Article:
What Is the Purpose of Revelation?

The purpose of Revelation is tied up with its literary type as a prophetic-apocalyptic letter, especially with its images. The images of Revelation create a symbolic world in which the readers may live as they read (or hear) the book. When they enter this symbolic world, its message affects them and changes their entire perception of the world in which they live. They are able to see their own situation in this world from a heavenly perspective as they are transported by the visions of Revelation into the future. There they can see the present from the perspective of its final outcome—God’s ultimate victory. In this way Revelation provides Christians with a set of “prophetic counterimages” to purge their imagination of the pagan view of the world and restore it with a view of what is real and how the world will be one day under God’s rule. Bauckham illustrates using Revelation 17:

For example, in chapter 17 John’s readers share his vision of a woman. At first glance, she might seem to be the goddess Roma, in all her glory, a stunning personification of the civilization of Rome, as she was worshipped in many a temple in the cities of Asia. But as John sees her, she is a Roman prostitute, a seductive whore and a scheming witch, and her wealth and splendour represent the profits of her disreputable trade. For good measure there are biblical overtones of the harlot queen Jezebel to reinforce the impression. In this way, John’s readers are able to perceive something of Rome’s true character—her moral corruption behind the enticing propagandist illusions of Rome which they constantly encountered in their cities.[6]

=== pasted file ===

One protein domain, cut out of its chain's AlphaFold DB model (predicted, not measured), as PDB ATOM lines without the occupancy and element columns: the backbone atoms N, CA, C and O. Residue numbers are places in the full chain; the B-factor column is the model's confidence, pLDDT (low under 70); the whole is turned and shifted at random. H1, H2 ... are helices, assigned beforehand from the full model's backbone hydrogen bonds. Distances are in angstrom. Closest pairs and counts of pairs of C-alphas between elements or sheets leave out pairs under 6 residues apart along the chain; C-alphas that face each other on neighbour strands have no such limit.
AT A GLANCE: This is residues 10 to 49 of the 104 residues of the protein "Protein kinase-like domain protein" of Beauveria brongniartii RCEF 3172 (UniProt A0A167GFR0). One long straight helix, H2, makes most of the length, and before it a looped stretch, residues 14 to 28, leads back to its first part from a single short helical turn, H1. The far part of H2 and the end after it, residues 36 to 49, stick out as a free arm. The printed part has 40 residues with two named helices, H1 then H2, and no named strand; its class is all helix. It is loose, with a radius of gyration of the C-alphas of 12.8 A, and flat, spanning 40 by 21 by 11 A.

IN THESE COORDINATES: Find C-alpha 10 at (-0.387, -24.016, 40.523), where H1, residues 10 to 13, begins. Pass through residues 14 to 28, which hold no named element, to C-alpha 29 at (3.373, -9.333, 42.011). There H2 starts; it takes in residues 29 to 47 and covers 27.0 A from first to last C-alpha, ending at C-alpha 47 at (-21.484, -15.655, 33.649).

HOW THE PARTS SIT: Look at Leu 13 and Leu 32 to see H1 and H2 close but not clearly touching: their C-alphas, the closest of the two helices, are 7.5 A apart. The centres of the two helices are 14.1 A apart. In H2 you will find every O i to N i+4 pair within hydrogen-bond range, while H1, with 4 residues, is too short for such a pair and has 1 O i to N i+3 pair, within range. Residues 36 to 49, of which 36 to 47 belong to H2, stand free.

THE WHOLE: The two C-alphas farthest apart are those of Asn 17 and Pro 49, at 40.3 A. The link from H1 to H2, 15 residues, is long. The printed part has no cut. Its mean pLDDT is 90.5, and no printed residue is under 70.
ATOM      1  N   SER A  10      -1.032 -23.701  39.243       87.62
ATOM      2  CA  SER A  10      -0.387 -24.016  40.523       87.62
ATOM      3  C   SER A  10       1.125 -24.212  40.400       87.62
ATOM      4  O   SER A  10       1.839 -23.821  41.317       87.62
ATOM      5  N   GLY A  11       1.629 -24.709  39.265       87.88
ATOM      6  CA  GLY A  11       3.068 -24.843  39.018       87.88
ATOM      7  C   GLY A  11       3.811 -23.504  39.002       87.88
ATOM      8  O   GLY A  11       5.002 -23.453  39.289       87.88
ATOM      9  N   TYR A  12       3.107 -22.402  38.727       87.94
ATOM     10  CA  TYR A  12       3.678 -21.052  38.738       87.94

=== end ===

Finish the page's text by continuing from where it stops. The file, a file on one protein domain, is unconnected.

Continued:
As Christians in hostile circumstances read the book again and again, they are continually reminded that “what they believe is not strange and odd, but truly normal from God’s perspective.”

By using images in this way, Revelation answers the question, “Who is Lord?” During times of oppression and persecution, the righteous suffer and the wicked seem to prosper. This raises the question of whether God is on the throne and still in control. Revelation says that in spite of how things appear, Caesar is not Lord and Satan is not Lord. Jesus is Lord, and he is coming soon to set things right. Revelation provides that prophetic word from God that people need in order to remain faithful in the midst of opposition.

God uses this prophetic-apocalyptic letter to pull back the curtain in his cosmic drama and show his people how things will turn out in the end. The main message of Revelation is “God will win!” Those who are not compromising with the pagan world should see God’s future and be filled with hope in the present. Those who are compromising should be shocked out of their spiritual slumber and warned to repent. As the “last chapter” of the story of salvation, Revelation gives people a foretaste of God’s ultimate victory and offers them the perspective and the encouragement they need to overcome.

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